An article in the Los Angeles Times late last week brought attention to the California Supreme Court’s recent ruling that Breathalyzer findings can be challenged in court:
Under the law, a suspected drunk driver can submit to either a blood test, which measures the amount of alcohol in the blood, or a breath test. Alcohol levels in a breath sample are converted mathematically to derive a blood-alcohol percentage. In California, a person is legally drunk when his or her blood-alcohol level is 0.08% or higher.
The standard formula for converting breath results to blood-alcohol levels is not accurate for everyone, however, and can vary depending on an individual’s medical condition, gender, temperature, the atmospheric pressure and the precision of the measuring device, the court said.
“The question is whether a defendant who has a blood-alcohol concentration of 0.08% or more measured by breath is entitled to rebut that presumption that he was under the influence” in certain cases, Justice Carol A. Corrigan wrote. The court’s answer was yes.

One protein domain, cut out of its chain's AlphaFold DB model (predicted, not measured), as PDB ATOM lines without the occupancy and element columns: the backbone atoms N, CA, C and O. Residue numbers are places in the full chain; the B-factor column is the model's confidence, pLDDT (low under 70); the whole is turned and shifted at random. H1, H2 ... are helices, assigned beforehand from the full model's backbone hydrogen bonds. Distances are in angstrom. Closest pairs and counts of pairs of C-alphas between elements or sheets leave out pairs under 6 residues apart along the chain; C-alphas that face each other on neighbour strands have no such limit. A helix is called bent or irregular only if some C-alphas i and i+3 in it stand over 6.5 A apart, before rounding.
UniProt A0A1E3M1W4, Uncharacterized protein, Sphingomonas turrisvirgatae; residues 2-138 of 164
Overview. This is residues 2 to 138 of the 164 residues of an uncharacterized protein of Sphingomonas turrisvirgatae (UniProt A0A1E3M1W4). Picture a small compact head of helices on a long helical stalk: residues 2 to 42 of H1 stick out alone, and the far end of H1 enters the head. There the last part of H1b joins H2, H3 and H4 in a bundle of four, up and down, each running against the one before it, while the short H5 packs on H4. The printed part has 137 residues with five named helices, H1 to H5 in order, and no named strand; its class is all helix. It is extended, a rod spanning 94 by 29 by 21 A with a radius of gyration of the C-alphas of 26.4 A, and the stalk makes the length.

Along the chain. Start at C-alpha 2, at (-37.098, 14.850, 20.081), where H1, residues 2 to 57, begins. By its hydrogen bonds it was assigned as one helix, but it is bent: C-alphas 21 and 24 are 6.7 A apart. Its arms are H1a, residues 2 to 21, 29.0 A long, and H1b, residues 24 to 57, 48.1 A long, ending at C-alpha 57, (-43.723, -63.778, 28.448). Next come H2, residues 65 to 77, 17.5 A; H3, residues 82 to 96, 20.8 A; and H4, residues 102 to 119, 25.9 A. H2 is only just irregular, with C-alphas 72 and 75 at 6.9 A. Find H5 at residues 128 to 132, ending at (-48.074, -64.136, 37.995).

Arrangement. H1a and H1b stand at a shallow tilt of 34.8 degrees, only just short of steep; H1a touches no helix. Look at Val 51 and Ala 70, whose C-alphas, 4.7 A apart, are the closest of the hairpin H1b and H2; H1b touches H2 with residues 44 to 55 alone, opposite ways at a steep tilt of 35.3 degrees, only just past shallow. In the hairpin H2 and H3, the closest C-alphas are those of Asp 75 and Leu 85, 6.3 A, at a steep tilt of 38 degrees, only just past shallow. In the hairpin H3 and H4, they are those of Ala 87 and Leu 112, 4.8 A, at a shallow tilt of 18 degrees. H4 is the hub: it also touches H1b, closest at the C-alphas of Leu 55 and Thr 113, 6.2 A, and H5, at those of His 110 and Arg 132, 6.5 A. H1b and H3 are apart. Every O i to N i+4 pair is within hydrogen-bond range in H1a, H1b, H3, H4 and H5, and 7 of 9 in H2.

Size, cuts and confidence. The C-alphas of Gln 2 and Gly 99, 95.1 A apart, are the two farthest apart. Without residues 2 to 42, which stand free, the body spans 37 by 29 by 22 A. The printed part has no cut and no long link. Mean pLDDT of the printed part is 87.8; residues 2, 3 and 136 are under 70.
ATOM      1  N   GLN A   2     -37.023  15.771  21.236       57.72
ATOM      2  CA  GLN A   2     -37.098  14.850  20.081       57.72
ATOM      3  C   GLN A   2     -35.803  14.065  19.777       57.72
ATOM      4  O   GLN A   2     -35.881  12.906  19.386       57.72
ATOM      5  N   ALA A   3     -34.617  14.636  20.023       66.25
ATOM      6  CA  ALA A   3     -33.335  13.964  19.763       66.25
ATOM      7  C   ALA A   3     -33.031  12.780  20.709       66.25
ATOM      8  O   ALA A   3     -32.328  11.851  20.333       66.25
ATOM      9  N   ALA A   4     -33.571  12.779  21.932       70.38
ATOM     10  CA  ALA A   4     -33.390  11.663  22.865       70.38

As the article explains, one of the reasons for the ruling was the potential for Breathalyzer readings that overstate the amount of alcohol in a person’s blood:
Even though experts say the standard ratio used to derive a blood-alcohol concentration from breath generally approximates or even underestimates the amount of alcohol the driver consumed, they also agree that Breathalyzer results may sometimes overestimate the amount of alcohol in the blood.
Thursday’s ruling permits defendants in some cases to challenge those results based on mathematical ratios.
“Evidence casting doubt on the accuracy of the breath-to-blood conversion ratio is just as relevant as other evidence rebutting the presumption of intoxication from a breath test result, such as evidence that the defendant had a high tolerance for alcohol or performed well in field sobriety testing,” Corrigan wrote.
Jamie L. Popper, the appellate defense lawyer in the case, had this to say:
“The situation currently is that juries are led to believe that when a person blows into the breath test, the blood-alcohol measure that breath test gives is a fact, when all a breath test is is a measure.”
For more on this topic, you can read our previous article on Breathalzyers:
It’s Just A Decimal Point: The Dirty Secret Behind Breathalyzers
And you can read the full Los Angeles Times article here.